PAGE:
Strategic Self-Reliance for Japan
By UDIT BANERJEA
WASHINGTON — In discussions over the great powers that will shape the 21st century, Japan has been conspicuously left out. Japan was all the rage in the 1980s, and many American commentators then predicted that Japan would overtake the United States. as the world’s foremost economic superpower. But over the last two decades, Japan has experienced a steady but dramatic decline in global influence, a development that is magnified when contrasted with China’s ascension onto the world stage over the same period.
There are structural factors that have contributed to and may continue to lead to Japan’s relative decline, including its aging demographics and lack of sufficient immigration. But one overlooked factor has been the heavy constraints on Japan’s foreign policy resulting from its overwhelming dependence on the United States for security. Newly-elected Prime Minister Shinzo Abe has promised to reassess Japan’s restrictively pacifist military policy to provide the country with greater autonomy and flexibility in strategic issues. Doing so could finally transform Japan into a “normal” strategic state with the same set of foreign policy and diplomatic tools available to the rest of the world, among which a full-fledged military is an essential component.
Japan is the only major developed country that lacks a true military. In the aftermath of Japan’s defeat in World War II and while under U.S. military occupation, Japan adopted a constitution that included a pacifist clause restricting the country’s military capabilities. The constitution itself was drafted largely by American officials under the oversight of General Douglas MacArthur, although the pacifist clause, Article 9, may actually have been written by a Japanese politician. Whatever its true origin, Article 9 of the Japanese Constitution expressly prohibits Japan from waging war or even from maintaining a standing military. It was an overreaction meant to redress Japan’s militarism of the previous half-century. Fortunately, Japan has always maintained a less-than-strict interpretation of this article, and its wholesale utility has been the subject of continuous debate since the constitution’s adoption in 1947.
The danger of giving up all of its military capabilities quickly became evident with the outbreak of the Korean War, and by 1954, Japan had reorganized and expanded its “police” forces into the Japan Self-Defense Forces (SDF), which included a functional but restricted army, navy, and air force. The scope of the SDF, however, has always been restricted to explicit defense of the Japanese homeland. The SDF could not be used for combat operations in any other context. This has hamstrung Japan’s ability to conduct an independent foreign policy without coordination with or assistance from the United States. Japan has been unable to enter any sort of collective or mutual defense arrangements with other countries, which are key tools of international diplomacy. In a sense, Article 9 has forced Japan to partially isolate itself diplomatically from the world on strategic issues.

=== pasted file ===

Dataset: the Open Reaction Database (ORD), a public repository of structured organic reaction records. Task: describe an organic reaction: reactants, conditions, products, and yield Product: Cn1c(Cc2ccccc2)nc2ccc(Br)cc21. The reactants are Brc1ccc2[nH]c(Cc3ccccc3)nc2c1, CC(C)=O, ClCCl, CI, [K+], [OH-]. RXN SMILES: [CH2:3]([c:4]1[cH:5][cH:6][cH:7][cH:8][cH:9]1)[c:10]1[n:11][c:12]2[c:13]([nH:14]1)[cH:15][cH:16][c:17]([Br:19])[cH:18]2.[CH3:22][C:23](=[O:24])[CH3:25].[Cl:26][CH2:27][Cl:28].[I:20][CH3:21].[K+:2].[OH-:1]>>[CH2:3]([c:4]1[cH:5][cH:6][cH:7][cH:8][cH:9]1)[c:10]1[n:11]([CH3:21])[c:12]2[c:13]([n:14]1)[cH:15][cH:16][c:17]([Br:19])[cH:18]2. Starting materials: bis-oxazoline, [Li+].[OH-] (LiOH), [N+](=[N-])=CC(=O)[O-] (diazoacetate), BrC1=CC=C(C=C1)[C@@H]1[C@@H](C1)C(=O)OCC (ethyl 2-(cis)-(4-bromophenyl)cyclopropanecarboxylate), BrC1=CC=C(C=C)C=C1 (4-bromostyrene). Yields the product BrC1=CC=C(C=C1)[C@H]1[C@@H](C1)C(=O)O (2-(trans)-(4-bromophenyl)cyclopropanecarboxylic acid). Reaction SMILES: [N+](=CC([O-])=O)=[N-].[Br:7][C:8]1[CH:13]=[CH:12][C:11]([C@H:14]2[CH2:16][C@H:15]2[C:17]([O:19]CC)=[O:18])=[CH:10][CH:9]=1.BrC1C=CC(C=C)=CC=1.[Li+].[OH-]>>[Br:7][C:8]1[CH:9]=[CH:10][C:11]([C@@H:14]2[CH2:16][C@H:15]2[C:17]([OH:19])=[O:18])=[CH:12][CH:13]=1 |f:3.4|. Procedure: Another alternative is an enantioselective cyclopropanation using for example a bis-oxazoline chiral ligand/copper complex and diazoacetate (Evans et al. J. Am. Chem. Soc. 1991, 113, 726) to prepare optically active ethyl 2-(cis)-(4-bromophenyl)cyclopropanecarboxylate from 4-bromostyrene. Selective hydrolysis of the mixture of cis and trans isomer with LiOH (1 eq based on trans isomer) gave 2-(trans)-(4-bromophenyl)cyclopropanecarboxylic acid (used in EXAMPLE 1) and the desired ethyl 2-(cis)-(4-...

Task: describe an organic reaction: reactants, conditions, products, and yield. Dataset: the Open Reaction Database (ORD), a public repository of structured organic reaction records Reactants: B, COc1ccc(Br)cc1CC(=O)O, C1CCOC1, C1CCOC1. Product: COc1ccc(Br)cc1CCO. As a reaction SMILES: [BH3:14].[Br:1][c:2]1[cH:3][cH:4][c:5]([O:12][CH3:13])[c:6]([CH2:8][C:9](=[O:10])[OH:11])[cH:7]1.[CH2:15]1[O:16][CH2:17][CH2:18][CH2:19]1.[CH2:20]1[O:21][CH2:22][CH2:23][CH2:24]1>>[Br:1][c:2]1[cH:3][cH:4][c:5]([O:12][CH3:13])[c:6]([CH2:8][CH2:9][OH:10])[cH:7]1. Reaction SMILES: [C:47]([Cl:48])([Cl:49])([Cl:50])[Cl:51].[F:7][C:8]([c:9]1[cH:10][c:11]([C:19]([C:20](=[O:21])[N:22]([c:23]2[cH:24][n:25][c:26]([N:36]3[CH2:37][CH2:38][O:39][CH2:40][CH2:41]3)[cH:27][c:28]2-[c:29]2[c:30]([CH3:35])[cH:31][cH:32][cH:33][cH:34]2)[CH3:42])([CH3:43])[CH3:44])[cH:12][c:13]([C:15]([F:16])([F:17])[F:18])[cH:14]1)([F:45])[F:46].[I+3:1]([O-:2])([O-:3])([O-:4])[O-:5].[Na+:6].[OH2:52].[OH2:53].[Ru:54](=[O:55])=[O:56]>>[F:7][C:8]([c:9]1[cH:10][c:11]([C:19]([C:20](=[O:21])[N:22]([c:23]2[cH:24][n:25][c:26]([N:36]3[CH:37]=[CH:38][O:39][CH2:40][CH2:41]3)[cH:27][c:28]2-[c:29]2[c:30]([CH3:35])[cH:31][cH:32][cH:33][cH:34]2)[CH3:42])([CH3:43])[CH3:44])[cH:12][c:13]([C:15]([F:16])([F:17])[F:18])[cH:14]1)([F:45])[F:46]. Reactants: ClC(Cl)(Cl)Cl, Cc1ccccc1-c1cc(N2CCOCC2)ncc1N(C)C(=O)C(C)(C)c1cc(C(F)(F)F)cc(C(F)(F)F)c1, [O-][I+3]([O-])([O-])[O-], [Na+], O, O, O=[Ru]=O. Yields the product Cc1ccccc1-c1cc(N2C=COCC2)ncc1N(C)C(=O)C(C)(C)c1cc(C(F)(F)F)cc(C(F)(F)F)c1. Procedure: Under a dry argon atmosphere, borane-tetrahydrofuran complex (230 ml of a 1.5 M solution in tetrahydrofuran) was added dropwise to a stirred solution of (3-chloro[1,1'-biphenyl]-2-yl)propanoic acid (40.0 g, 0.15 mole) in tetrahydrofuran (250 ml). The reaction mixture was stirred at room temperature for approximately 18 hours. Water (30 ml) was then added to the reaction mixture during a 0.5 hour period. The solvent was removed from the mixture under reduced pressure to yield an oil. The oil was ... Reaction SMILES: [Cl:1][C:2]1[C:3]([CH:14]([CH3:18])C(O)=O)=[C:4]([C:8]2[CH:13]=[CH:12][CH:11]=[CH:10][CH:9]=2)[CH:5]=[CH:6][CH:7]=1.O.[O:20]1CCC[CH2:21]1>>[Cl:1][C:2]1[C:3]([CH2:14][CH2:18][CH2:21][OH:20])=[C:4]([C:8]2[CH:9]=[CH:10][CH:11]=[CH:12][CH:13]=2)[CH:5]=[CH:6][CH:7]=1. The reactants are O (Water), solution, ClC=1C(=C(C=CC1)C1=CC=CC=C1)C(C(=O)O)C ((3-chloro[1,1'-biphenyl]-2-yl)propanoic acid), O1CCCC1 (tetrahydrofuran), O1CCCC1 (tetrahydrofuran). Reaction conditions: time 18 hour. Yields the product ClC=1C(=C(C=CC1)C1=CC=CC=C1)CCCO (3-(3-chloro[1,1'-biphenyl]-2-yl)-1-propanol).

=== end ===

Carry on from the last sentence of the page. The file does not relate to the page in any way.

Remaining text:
Last year, the Japanese Cabinet approved a reinterpretation of Article 9 that would allow for some limited forms of collective defense. The constitution itself remains unchanged, but this new interpretation is a step in the right direction. Whether it can win over Japanese public opinion or survive political opposition remains to be seen, and only a constitutional amendment can ensure that the new Japanese outlook will last beyond the current government. Normalization of the military would signal to the world a willingness on Japan’s part to remove itself from its self-imposed diplomatic isolation. Abe seeks to revitalize Japan on all fronts, but especially with respect to the economy. Increased military-to-military ties with other countries can lead to stronger diplomatic ties, which in turn can lead to stronger economic ties.
There are concerns that the Chinese will react to a strengthening of the Japanese military aggressively, triggering an arms race in Northeast Asia. But the truth is that from the perspective in Beijing, China is already in an arms race of sorts—not with Japan, but with the United States. The Chinese military is already undergoing a modernization program at full speed with the intention of narrowing the gap between its own capabilities and those of U.S. forces in the region. Japanese military normalization would be a relatively minor consideration for Chinese military planners already racing to catch up to the United States. Moreover, a stronger and more independent Japanese military is likely to lead to a drawdown of U.S. forces in Japan, which would be a welcome development in Beijing. China’s strategic concerns about U.S. power in the region likely overshadow its longstanding enmity with Japan. From the U.S. perspective, greater Japanese military autonomy would free up U.S. resources to be deployed elsewhere in Asia, which is a key component of the “Pivot to Asia.”
In the long-term, Japan may be interested in developing a broader Asian security system under U.S. leadership that includes other U.S. allies, like Australia and New Zealand. Japan has been increasing its economic ties with India, and Abe has shown a willingness to develop stronger security ties as well. But such far-reaching foreign policy commitments can only be realized with a more normal military policy. Japan is inching towards that goal, but it remains a politically sensitive topic domestically. Abe and his allies in the Liberal Democratic Party should seek to build a broad base of public support for normalization to ensure that Japan’s shift in course is permanent.